I think that having "strong" one dimensional female characters is worse then having complex flushed out female characters who may not know how to swing a sword. That in itself doesn't make for a well rounded female character. She's just some distorted view of what a strong woman is. I mean its not like she wasn't a strong character to begin with.. coming from an elite class and being willful enough to see that Robin was in fact not a mere criminal but standing up against injustice! That is strength.

introvert said...

"Apparently, it's not modern to be intelligent or clever."

Of course it isn't! Being genuinely intelligent or clever in movies is purely short term thinking. What happens when people run out of intelligent or clever things to say?

What is modern is to tell the public what is supposed to be modern so that they can blatantly saturate the public with it until everyone genuinely believes that things couldn't possibly be done any other way.

Doing things this way is much more prudent long term thinking. Because that way, they can keep making the same thing over and over again until eventually reaching a point where they can make all their money back every time without having to put a single new thought into any of the movies they make ever again.

The public just has to adapt so that they become more compatible with this notion of "modern thinking" first.

Jack Morgan said...

The definition of being cool, perhaps, is the problem. When Indiana Jones shoots the swordsman, that was pretty cool. But trying to make the sequels all scenes like that strung together with crap is what ruined that franchise.

Also, I don't get why violence should be "believable" in movies with a bunch of angry people running around killing each other.

Hollywood is systematically going through every classic horror movie and ruining it, too, btw. Trying to make them idk, more realistic or something? Trying to make them appeal to a broader audience?

Rusty Spell said...

One more thing wrong with the article: "If you liked *Gladiator*, you'll love *Robin Hood*." Then why not make *Gladiator II*, which is what this looks like?

I'd list these as the components that make the Robin Hood story appealing (in the old ballads, in Howard Pyle, or in modern media) that seems to be missing in this movie: humor, small scale: small vs. biggish (small band of men vs. the sheriff and his many men), and that Robin could almost be you. This looks like just another war movie.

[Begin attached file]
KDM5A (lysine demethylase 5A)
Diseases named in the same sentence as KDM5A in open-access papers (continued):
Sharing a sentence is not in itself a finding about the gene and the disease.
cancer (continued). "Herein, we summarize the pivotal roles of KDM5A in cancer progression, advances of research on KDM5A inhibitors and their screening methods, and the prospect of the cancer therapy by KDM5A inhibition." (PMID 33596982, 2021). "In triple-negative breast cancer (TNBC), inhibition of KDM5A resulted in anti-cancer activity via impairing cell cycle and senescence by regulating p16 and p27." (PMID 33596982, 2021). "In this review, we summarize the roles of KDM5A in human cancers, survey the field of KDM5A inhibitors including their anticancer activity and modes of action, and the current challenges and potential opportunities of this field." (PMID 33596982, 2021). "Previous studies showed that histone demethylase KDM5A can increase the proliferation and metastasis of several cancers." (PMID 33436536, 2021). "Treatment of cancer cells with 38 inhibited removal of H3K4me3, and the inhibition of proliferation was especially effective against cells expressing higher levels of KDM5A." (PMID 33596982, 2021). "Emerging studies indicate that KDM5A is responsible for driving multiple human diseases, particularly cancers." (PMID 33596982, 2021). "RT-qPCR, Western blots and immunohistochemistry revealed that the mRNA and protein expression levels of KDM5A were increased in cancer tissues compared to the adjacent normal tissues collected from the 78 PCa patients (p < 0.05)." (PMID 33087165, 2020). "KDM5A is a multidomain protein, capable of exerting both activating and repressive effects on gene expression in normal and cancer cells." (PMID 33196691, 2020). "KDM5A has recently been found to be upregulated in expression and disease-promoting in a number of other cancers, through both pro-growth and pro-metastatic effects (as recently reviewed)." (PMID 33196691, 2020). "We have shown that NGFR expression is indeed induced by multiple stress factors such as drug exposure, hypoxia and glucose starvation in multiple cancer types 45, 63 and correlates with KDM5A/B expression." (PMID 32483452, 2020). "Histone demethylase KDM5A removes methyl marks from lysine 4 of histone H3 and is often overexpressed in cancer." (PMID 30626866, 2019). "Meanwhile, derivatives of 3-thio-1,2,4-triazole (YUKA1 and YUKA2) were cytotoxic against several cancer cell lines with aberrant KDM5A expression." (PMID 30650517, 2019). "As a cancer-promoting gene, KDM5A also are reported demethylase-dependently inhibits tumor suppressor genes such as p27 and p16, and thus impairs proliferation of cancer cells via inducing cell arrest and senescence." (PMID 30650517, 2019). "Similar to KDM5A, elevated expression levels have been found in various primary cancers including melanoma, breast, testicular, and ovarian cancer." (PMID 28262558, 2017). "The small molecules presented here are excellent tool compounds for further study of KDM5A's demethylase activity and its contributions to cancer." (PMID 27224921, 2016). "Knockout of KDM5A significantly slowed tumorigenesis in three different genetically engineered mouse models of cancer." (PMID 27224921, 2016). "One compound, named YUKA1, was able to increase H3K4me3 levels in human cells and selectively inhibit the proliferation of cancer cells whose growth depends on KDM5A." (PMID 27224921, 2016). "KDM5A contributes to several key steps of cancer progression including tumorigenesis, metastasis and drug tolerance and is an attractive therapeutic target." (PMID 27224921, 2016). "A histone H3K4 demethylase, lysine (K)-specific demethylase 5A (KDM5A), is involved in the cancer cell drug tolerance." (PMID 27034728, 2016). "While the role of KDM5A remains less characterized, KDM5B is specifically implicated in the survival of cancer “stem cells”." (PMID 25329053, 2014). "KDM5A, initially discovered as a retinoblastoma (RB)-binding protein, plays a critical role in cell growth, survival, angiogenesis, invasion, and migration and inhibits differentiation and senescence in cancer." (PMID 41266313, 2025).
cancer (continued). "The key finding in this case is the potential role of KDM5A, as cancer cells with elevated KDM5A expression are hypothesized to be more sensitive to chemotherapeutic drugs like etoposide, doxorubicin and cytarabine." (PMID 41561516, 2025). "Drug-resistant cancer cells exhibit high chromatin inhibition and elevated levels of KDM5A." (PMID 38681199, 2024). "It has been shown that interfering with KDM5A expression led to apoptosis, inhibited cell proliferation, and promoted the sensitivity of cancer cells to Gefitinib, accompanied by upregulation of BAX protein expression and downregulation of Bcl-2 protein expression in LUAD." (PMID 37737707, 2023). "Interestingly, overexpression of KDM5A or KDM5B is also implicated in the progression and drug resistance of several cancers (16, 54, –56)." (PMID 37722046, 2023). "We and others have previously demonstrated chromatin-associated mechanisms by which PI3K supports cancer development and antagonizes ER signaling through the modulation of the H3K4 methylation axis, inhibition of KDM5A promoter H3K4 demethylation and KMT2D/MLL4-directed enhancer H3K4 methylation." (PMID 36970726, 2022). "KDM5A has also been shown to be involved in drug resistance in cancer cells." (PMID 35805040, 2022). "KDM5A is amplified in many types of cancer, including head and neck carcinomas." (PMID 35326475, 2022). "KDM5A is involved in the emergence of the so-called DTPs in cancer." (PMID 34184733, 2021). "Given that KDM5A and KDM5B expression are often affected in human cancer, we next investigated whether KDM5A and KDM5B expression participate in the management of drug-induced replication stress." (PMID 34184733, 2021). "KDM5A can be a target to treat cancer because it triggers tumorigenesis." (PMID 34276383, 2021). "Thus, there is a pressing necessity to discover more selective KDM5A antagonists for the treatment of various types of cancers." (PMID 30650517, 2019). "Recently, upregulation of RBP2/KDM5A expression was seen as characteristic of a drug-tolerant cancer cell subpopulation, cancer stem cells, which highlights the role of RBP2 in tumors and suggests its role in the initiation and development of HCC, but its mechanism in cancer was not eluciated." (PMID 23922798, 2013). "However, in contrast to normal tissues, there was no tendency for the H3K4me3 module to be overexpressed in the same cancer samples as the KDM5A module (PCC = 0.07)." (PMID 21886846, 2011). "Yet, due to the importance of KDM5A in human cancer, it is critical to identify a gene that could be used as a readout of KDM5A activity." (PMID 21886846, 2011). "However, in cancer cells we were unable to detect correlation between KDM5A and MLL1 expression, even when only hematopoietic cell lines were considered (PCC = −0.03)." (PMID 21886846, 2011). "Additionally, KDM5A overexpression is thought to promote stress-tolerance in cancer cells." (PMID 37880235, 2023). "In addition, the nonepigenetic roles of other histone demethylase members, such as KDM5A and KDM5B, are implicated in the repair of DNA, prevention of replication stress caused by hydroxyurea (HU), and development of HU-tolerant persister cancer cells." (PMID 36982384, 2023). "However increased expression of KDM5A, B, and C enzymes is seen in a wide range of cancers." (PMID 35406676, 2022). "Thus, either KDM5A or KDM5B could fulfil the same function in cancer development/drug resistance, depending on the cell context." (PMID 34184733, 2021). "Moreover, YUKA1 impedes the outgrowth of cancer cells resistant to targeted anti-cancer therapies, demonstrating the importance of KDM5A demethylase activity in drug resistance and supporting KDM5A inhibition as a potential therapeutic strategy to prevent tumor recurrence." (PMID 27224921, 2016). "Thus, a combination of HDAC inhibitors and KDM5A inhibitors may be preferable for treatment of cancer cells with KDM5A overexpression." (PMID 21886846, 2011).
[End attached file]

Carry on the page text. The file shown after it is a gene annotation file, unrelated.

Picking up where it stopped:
Roberto González said...

Mellanumi, yep, I agree Sherlock Holmes at least tried to be fun at parts and included some adventure. It wasn't a great movie by any means, but it was a decent popcorn movie.

The Dark Knight is actually kind of faithful to Alan Moore/Frank Miller's versions of Batman. I prefer a less serious take on the character, but it was not a bad movie. I though Batman Begins was terrible in the action sequences, though. And Batman could be better in both movies. Even if you want to go with a serious tone you don't need to make the hero so dark and uncharismatic or give him that horrible voice.

Jorge Garrido said...

Jesus Christ, Mike...

It's like a scene from a sitcom.

"Let's fast-track a Hemingway adaptation starring Jude Law. We do the fish in CGI and get The Young Man and the Sea ready for a summer 2012 release."

Jay Taylor said...

John,

I agree with all of this, but I can't read your blog anymore. Too much doom and gloom, too much negativity. I'm too young to be a curmudgeon.

Mykal Banta said...

Next up from Tristar Pictures: Matt Damon as King Arthur; with Robert Pattinson as Lancelot.

Roberto González said...

I definitely agree with everything Erik has said about the strong female characters.

Yes, this really is making everything the same.

I don't really mind if tvs, radios and iphones look all the same but when you make all the heros and stories the same thing now that's a problem.

So the old look of Robin Hood is too camp for these days? At least it was iconic. Now he looks like any other character in any epic/medieval movie.